While some see body weight as simply a function of the balance of the calories going into and out of the body, there is little doubt in my mind that this stance is becoming increasingly untenable. It is clear that body fat regulation is influenced by many factors, including levels of key hormones. A central player here is insulin – which encourages fat deposition. But other hormones worthy of mention include what are termed ‘adipokines’ (secreted by fat cells). One important adipokine is leptin. In March, I wrote a blog post dedicated to this substance which was inspired by the work of Dr Stephan Guyenet who writes the blog Whole Health Source.
Another adipokine that has received increasing attention in recent years is adiponectin. Like leptin, adiponectin has generally beneficial effects in the body. It, for instance, has anti-inflammatory effects and helps maintain ‘insulin sensitivity’. Both of these effects would be expected to translate into a reduced risk of type 2 diabetes and heart disease. The actions of adiponectin in the body are believed to offer protection again these conditions, as well as others including obesity, ‘fatty liver’ and metabolic syndrome. In short: adiponectin is a good thing.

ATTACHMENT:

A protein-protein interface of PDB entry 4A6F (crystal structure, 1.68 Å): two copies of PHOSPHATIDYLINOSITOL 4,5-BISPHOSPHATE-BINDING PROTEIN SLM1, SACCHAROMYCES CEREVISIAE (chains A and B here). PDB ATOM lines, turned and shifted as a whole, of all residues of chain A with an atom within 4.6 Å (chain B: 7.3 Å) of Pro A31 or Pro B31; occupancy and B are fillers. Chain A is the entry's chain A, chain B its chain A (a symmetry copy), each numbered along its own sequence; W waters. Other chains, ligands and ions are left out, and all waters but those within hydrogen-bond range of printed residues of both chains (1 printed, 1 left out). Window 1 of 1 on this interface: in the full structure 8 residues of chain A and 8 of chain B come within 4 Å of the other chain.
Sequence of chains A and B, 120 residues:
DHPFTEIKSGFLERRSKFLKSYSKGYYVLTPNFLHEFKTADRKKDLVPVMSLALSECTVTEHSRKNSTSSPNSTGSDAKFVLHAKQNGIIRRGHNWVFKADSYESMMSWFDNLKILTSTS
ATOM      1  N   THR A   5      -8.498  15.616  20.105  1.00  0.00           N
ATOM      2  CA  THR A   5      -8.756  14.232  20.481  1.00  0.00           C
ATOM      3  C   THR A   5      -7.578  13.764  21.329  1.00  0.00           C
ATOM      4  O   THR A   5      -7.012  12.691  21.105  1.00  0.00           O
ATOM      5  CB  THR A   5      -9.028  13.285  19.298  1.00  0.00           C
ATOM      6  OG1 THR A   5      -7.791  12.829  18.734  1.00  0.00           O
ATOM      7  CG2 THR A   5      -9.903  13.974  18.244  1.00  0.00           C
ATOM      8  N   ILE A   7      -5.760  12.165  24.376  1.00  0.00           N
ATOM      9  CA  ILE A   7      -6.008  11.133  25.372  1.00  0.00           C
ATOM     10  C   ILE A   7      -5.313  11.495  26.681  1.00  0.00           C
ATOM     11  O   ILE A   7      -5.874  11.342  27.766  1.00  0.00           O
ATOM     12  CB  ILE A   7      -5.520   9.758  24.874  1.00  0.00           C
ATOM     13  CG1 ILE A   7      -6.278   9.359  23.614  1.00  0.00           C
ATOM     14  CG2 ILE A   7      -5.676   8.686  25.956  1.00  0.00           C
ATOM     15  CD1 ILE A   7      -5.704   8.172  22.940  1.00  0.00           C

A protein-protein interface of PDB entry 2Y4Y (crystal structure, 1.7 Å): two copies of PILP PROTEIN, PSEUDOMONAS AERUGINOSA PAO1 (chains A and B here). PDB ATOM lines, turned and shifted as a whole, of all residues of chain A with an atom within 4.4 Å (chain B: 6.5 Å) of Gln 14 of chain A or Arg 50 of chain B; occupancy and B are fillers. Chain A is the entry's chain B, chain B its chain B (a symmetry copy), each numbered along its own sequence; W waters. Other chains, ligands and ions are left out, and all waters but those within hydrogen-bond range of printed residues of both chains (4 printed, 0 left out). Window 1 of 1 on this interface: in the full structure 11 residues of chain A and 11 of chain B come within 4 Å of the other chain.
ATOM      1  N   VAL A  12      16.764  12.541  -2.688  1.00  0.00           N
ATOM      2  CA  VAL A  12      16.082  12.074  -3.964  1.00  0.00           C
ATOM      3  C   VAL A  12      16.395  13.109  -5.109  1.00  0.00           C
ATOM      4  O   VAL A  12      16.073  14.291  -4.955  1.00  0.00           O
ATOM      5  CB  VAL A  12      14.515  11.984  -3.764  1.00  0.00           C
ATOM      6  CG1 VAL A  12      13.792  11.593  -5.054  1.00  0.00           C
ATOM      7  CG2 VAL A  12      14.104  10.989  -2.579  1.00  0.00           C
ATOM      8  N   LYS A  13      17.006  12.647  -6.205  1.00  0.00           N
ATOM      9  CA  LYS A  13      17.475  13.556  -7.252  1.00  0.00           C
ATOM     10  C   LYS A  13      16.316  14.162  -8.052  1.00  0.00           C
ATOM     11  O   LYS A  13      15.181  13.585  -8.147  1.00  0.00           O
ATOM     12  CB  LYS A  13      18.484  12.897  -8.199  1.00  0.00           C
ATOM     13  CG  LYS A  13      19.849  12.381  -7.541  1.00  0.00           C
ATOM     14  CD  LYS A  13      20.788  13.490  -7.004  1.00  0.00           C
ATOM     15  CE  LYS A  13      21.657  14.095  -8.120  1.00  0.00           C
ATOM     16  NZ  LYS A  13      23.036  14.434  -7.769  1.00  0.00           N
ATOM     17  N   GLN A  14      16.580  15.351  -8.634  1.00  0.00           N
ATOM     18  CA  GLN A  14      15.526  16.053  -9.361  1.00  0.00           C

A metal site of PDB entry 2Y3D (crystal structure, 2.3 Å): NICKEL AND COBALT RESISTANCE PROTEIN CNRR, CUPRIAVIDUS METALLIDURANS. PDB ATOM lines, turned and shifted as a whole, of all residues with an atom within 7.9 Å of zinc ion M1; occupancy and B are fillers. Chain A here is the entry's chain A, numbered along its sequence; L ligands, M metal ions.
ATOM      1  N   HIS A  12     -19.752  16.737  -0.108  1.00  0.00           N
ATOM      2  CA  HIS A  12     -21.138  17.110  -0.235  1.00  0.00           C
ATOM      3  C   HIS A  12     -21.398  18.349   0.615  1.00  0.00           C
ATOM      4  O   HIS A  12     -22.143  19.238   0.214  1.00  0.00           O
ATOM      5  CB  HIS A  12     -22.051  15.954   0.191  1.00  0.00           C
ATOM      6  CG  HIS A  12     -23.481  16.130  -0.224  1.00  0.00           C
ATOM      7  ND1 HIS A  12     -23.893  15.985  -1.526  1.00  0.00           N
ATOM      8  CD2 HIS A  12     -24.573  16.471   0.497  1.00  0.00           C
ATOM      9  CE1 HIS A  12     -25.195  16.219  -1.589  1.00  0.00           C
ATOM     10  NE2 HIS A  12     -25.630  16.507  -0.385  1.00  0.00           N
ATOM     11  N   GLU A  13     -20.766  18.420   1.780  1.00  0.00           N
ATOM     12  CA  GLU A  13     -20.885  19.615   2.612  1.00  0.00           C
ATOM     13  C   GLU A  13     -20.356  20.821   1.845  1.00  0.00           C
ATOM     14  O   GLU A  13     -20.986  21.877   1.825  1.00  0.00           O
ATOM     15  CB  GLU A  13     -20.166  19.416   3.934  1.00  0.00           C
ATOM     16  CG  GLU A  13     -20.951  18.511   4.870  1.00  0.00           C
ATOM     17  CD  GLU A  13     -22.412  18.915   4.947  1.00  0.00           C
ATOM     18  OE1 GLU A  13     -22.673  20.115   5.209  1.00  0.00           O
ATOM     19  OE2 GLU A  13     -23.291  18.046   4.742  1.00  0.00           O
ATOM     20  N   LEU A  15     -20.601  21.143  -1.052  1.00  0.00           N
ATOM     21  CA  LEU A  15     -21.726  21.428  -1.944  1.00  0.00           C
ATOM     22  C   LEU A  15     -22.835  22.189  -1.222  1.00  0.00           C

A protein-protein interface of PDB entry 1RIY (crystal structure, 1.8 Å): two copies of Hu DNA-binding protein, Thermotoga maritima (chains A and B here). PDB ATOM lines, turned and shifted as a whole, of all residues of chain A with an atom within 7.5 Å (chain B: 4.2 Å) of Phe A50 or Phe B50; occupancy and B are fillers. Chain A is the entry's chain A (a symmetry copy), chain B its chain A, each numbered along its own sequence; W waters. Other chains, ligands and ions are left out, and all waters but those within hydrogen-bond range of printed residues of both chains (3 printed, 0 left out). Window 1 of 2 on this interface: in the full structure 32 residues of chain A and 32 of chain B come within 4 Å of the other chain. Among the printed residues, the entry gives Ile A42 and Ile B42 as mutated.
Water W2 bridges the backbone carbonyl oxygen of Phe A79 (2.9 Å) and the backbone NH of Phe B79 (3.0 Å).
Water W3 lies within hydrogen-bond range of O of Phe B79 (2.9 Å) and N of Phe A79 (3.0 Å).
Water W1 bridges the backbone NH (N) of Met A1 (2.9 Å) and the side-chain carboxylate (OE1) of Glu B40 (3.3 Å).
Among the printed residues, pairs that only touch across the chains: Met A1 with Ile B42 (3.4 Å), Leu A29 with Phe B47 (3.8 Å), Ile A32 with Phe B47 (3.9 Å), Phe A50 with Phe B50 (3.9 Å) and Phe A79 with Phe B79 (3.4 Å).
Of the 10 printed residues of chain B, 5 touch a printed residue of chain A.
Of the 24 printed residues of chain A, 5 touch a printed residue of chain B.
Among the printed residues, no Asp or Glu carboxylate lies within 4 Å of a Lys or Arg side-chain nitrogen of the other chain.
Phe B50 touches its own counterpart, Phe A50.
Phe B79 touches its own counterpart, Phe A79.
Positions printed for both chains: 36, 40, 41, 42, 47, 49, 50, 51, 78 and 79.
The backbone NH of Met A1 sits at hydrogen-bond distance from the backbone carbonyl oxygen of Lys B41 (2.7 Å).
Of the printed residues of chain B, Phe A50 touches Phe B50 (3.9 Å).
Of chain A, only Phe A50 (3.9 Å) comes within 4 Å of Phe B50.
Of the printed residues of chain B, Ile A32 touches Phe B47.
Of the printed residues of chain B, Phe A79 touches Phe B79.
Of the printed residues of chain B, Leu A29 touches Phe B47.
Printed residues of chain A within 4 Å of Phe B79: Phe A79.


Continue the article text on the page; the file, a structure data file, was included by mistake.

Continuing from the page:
When individuals lose weight, adiponectin levels tend to rise. Generally speaking, the more adiponectin levels rise, the better. Remember, higher adiponectin levels are associated with beneficial effects and protection from chronic disease.
I was interested to read a recent study in which obese women were randomised to a diet either low in fat or low in carbohydrate . After 4-6 months, weight loss on the low-carb diet was significantly greater than on the low-fat regime (average loss of about 9 kg vs about 5 kg). Fat loss was also much better on the low-carb regime (about 5.5 kg vs about 2.5 kg). This study reflects wider evidence which deomnstrates that, overall, low-carbohydrate diets trump low-fat ones in terms of weight loss.
However, in this study, adiponectin levels were also assessed. Importantly, these rose significantly in those eating the low-carb diet. This was not the case for those eating ‘low-fat’. It’s perhaps worth bearing in mind that compared to low-fat eating, low-carb regimes improve a range of other disease markers including blood pressure, triglyceride levels, ‘healthy’ HDL cholesterol levels and blood sugar control.
1. Summer SS, et al. Adiponectin Changes in Relation to the Macronutrient Composition of a Weight-Loss Diet. Obesity (Silver Spring) 2011 Mar 31. [Epub ahead of print]